• Refugee groups. Many groups around the United States help resettle refugees who have come to our country from difficult situations in their home countries. Of course, newly arrived refugee families often still dwell emotionally in their home country crises and you will need to exercise reasonable caution in not exposing your children to too much “second-hand trauma.” But children can be very resilient, and often what newly arrived refugee children most want and need is to find welcoming, new friends with no connections to the turmoil they have left behind. As a result, they can quickly become steadfast friends and playmates for U.S.-born children. Time spent with refugee children can also work wonders in helping your child focus on what is important in life, especially family, and all the fun that can be had without a lot of money or material goods. For information on volunteering as a family or otherwise helping make connections with refugee groups in your area, contact your local chapter of Integrated Refugee & Immigrant Services (IRIS).
  • Academic visitors. Your local college or university may have a host of graduate students, post-docs, visiting scholars, and other academics who have brought along their families, and whose children are also looking for friends among the local population.
  • International exchange groups. A variety of national organizations are increasingly dedicated to helping strengthen people-to-people exchanges between Americans and the rest of the world. You can do a tremendous amount to introduce the outside world into your home via any of the many programs that bring foreign visitors to the United States for periods of time and involve home-stays. Many local World Affairs Councils, for instance, host visiting delegations through the U.S. Department of State’s International Visitors Program, and many such visitors enjoy short home-stays, anything from a meal to a weekend. Hiring an au pair to care for your children is another option, and some places to look include: Au Pair in America, InterExchange, and Cultural Care Au Pair.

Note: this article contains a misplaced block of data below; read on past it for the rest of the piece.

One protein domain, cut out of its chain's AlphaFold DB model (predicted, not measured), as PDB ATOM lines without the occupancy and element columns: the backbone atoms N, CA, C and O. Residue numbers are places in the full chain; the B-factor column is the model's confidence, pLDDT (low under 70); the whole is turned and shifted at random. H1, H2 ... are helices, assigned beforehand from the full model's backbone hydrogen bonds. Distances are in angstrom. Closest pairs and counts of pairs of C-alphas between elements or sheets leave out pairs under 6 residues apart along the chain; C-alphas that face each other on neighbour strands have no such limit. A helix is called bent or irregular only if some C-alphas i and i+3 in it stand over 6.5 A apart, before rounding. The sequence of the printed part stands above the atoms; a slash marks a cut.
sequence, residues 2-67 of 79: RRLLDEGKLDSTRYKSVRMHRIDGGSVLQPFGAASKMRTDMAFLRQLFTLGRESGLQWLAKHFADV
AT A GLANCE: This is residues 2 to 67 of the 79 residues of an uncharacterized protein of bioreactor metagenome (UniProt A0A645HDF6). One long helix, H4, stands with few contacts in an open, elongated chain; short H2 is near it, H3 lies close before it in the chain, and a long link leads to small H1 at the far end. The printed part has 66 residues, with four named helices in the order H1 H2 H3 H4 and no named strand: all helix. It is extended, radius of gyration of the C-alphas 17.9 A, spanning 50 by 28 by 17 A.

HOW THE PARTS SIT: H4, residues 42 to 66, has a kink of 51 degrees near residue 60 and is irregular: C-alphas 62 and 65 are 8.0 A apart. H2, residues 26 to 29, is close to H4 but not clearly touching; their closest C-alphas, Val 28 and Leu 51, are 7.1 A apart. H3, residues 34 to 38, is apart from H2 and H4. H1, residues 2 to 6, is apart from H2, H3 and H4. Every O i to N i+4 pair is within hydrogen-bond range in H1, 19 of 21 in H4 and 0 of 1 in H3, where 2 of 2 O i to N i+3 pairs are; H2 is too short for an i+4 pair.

• Pen-pal programs. The Internet has transformed traditional pen-pals into electronic pen-pals or “ePals.” And while there will be no more exotic stamps and fascinating stationery arriving from far away, gone, too, is the necessity of waiting weeks for a response. Parents should exercise caution and focus on sites that do not require any personal information from your child, and monitor with whom they email or chat. But having said that, there are still many rewarding sites worth looking at, including Students of the World, ePals Global Community, and A Girl’s World.
  • Meet-up groups. The Internet can be a rich source of information on groups organized around any number of topics, including those focused on language or cultural exchange. As mentioned before, just be sure to exercise caution when meeting up with people you don’t know, especially when children are involved. Choose a public place for first meetings.

If you can’t find a group to join in your area that is dedicated to international and cross-cultural exchange, consider starting one!

Of course, friendships must be natural and not forced. But if your lifestyle permits, try stretching yourself and encouraging your child to add more diverse and multicultural friendships to their existing mix. Your children can learn many great life lessons from dealing on their own terms with children from radically different cultures and backgrounds, whether they are kids from faraway places or kids who look and act differently and yet live in the same town.

If you’re interested in learning more about helping your children develop a global mindset, check out Raising Global Children.